Law Day 2018 - Separation of Powers: Framework for Freedom

Today we are recognizing Law Day. Our regular Tech Tuesday feature will return next week. 

Today is Law Day, an annual opportunity to reflect on the legal foundation of our nation and the fundamental role that the law plays in securing the freedoms we as Americans hold dear. At the Harris County Law Library, we're observing the day with a special Law Day exhibit, which will be on display all month long in the library lobby. We are also pleased to be featuring selected winning entries from the Houston Bar Association's annual Law Day essay and poster contest. The winning posters can be seen in the video below, along with a special Law Day message from the Harris County Law Library.

In 1957, American Bar Association (ABA) President Charles S. Rhyne, who provided legal counsel to President Eisenhower, conceived of a day dedicated to the celebration of our legal system, a vision that Mr. Eisenhower would help fulfill. The following year, on February 3, 1958, President Eisenhower issued Proclamation 3221, designating May 1st as Law Day and establishing a tradition. Every administration since has issued a Presidential Proclamation for this special occasion. The 2018 Law Day Proclamation emphasizes the wisdom of our unique structure of government. Consisting of three co-equal branches -- Executive, Legislative, and Judicial -- each with its own authority and limitations, this framework has allowed freedom to flourish for nearly 229 years.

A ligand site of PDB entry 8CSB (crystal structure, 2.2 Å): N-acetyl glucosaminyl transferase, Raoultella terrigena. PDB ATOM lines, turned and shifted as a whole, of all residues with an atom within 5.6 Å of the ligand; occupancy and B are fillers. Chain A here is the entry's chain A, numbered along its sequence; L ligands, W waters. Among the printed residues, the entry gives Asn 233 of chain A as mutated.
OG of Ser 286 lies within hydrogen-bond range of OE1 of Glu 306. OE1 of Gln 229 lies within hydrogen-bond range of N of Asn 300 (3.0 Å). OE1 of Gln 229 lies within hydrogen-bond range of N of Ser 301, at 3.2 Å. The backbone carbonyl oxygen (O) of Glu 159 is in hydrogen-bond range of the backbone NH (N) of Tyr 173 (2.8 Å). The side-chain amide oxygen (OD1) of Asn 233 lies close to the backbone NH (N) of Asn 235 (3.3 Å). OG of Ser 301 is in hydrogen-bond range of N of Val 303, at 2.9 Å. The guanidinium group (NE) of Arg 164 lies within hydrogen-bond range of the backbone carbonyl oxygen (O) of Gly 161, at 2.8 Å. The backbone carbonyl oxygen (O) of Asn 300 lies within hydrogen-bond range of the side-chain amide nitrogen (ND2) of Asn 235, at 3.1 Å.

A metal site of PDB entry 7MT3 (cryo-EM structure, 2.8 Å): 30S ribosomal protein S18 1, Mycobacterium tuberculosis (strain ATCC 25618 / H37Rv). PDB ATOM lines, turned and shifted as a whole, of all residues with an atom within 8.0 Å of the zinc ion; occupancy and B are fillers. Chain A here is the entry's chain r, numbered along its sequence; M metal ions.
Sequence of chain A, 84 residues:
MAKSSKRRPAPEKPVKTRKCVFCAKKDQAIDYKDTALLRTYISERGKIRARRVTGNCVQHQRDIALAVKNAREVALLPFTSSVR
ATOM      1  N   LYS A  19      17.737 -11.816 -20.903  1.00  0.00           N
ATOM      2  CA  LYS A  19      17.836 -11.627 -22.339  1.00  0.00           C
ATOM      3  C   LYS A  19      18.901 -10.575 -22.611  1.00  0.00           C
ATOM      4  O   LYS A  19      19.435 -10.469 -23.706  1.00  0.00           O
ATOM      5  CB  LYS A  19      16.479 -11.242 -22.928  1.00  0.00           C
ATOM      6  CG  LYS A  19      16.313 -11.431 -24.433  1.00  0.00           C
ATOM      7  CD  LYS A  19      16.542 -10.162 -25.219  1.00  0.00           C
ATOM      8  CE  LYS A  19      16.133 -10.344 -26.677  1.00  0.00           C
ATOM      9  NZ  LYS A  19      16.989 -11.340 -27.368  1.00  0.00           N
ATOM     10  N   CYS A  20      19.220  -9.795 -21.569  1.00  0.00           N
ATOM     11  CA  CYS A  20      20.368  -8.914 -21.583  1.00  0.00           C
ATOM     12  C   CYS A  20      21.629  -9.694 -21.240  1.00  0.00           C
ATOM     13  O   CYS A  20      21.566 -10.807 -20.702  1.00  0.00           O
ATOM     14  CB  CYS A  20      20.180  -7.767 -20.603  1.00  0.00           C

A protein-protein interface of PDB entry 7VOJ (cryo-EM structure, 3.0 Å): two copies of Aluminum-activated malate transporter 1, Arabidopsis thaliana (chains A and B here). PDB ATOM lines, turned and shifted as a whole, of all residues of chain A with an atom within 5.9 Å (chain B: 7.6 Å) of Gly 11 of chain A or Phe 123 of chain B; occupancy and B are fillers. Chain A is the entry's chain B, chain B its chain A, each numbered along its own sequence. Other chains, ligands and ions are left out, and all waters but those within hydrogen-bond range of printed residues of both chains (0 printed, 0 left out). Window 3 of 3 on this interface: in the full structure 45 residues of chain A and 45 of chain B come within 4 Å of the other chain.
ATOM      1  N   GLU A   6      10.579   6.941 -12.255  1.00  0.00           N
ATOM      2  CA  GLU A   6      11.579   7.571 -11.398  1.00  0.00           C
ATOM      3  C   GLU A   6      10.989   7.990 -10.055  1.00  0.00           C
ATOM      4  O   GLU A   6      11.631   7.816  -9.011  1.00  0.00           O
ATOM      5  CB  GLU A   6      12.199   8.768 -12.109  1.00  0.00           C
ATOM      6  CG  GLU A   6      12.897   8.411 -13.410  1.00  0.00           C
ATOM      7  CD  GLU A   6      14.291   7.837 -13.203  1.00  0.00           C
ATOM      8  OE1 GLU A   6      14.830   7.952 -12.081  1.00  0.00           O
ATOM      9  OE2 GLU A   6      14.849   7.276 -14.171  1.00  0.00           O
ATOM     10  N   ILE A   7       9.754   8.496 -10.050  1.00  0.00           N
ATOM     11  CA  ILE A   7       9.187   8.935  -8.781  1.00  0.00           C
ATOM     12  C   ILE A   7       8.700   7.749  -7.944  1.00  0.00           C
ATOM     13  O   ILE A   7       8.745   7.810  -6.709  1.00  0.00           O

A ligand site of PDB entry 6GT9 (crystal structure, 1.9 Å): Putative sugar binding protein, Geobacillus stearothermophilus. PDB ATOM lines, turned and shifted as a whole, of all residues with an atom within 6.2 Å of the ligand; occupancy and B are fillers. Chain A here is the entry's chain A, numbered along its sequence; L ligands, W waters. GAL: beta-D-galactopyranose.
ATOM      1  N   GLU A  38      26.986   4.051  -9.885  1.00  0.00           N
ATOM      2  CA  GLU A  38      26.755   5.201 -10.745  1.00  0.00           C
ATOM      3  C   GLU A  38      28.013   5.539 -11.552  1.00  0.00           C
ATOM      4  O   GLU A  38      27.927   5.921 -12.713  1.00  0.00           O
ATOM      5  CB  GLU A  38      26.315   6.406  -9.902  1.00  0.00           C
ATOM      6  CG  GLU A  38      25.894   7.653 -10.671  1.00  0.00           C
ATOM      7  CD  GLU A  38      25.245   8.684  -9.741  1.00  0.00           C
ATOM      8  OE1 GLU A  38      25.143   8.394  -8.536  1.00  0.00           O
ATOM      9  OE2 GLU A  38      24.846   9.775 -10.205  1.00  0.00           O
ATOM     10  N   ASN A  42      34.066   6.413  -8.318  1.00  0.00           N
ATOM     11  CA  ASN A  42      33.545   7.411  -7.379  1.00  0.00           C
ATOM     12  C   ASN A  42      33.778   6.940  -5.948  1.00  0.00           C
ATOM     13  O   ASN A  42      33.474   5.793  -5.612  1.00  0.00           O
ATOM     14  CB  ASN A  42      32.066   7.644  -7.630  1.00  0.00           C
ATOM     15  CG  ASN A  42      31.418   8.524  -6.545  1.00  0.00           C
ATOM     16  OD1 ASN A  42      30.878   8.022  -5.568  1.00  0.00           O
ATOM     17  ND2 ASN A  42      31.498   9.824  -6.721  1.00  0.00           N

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The legislative branch also recognized the importance of this special day. On April 7, 1961, Congress passed a joint resolution (Public Law 87-20, 75 Stat. 43) to officially establish May 1st as Law Day, codifying it into law in Title 36, Section 113. In the years since, Americans have observed Law Day with civic activities, educational programs, and special events consistent with the American Bar Association's annual Law Day theme. Based on a significant aspect of the American legal system (e.g., democracy, civil rights, legal history, the judiciary, or Constitutional law), this theme serves as a focal point for schools, libraries, courts, bar associations, community groups, civic organizations, and others to plan celebratory events.

This year's theme is Separation of Powers: Framework for Freedom, which the ABA explains with a quote from James Madison in Federalist 51: “Ambition must be made to counteract ambition.” On its website, the ABA elaborates:

Madison believed that the Constitution’s principles of separation of powers and checks and balances preserve political liberty. They provide a framework for freedom. Yet, this framework is not self-executing. We the people must continually act to ensure that our constitutional democracy endures, preserving our liberties and advancing our rights. The Law Day 2018 theme enables us to reflect on the separation of powers as fundamental to our constitutional purpose and to consider how our governmental system is working for ourselves and our posterity.